This site uses cookies to provide you with more responsive and personalized service and to collect certain information about your use of the site.  You can change your cookie settings through your browser.  If you continue without changing your settings, you agree to our use of cookies.  See our Privacy Policy for more information.

Attributes of God: Omniscience | Theology Matters

  • June 2004 Issue
Practical Theology

Does God know what kind of day you had yesterday? Does He know what kind of day you are having today? More importantly, does He know what kind of day you will have tomorrow? The answer to these questions relates to the divine attribute of omniscience.

To say that God is omniscient implies that He knows all that can be known: past, present, and future. In Isaiah 46:10 He declares, “I make known the end from the beginning, from ancient times, what is still to come. I say: My purpose will stand, and I will do all that I please.”

God knows our thoughts before we think them, our words before we speak them, and our actions before we implement them (Ps. 139:1–4). He discerns the secret motives of our hearts (Ps. 139:23; Prov. 16:33).

The biblical truth that God is omniscient would have been especially comforting during Isaiah’s day, as the northern kingdom of Israel was carried into captivity by the Assyrians, and the people of Judah were warned that they would suffer a similar fate at the hands of the Babylonians. Divine omniscience meant that God’s purpose for them, based upon His comprehensive knowledge of their future, would be fulfilled.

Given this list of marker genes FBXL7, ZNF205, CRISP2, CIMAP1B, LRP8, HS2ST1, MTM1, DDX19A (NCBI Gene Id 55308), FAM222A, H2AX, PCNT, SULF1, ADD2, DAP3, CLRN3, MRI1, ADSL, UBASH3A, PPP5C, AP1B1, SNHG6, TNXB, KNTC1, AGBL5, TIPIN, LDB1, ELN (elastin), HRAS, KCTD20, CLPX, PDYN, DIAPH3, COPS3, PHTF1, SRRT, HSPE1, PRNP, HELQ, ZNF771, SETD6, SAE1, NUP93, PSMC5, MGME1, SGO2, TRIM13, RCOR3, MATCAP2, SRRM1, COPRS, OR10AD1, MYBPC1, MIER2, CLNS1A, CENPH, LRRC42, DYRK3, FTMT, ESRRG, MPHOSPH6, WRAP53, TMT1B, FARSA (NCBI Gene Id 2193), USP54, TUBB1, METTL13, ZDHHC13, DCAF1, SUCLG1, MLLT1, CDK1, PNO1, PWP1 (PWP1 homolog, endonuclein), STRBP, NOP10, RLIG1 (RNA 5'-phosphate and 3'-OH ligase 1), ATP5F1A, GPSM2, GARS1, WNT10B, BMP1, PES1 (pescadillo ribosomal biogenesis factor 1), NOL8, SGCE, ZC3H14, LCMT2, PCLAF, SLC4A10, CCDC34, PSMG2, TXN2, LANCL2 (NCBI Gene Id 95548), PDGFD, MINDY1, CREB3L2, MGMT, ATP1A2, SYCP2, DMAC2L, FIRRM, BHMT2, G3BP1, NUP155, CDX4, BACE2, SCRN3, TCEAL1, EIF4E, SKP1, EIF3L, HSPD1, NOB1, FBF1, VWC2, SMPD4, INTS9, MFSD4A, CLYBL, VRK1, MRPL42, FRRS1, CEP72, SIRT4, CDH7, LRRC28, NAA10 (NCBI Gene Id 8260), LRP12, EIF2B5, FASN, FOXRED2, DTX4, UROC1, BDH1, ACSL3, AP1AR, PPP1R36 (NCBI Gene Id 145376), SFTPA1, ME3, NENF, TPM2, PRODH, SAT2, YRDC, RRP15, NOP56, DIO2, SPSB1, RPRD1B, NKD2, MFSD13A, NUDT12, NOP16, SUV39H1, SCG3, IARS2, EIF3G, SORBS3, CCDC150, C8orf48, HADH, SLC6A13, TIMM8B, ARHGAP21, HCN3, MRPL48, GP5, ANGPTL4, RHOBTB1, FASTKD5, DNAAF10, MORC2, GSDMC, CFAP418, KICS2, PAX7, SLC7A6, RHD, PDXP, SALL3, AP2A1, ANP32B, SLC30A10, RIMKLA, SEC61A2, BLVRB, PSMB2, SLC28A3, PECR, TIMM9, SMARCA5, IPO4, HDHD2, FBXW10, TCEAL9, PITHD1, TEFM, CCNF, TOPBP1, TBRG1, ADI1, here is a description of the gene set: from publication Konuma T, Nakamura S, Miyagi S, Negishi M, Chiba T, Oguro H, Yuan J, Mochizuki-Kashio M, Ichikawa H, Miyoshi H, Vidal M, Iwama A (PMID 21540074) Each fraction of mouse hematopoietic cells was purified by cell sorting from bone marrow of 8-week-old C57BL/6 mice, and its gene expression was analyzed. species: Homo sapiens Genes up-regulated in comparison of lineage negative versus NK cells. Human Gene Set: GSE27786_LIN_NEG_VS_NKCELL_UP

Why Theology Matters

The fact that God knows all is amazing enough. But there is an even more amazing truth. The same God whose knowledge is so comprehensive that it encompasses past, present, and future, also knows you by name. Every minute detail of your life is clear to Him, even those things that are hidden from you. He hears when you pray, discerns the true motives behind the words, and knows just how to answer.


To learn more about God’s omniscience and other divine attributes, read Our Awesome God by John MacArthur (Good News).


BY Dr. John Koessler

Dr. John Koessler, who retired as professor emeritus from Moody Bible Institute, formerly served in the division of applied theology and church ministry. John and his wife Jane enjoy living in a lakeside town in Michigan. A prolific writer, John’s books include Dangerous Virtues: How to Follow Jesus When Evil Masquerades as Good (Moody Publishers), The Radical Pursuit of Rest (InterVarsity), The Surprising Grace of Disappointment (Moody), and True Discipleship (Moody). John is a contributing editor and columnist for Today in the Word.

Find Practical Theology by Month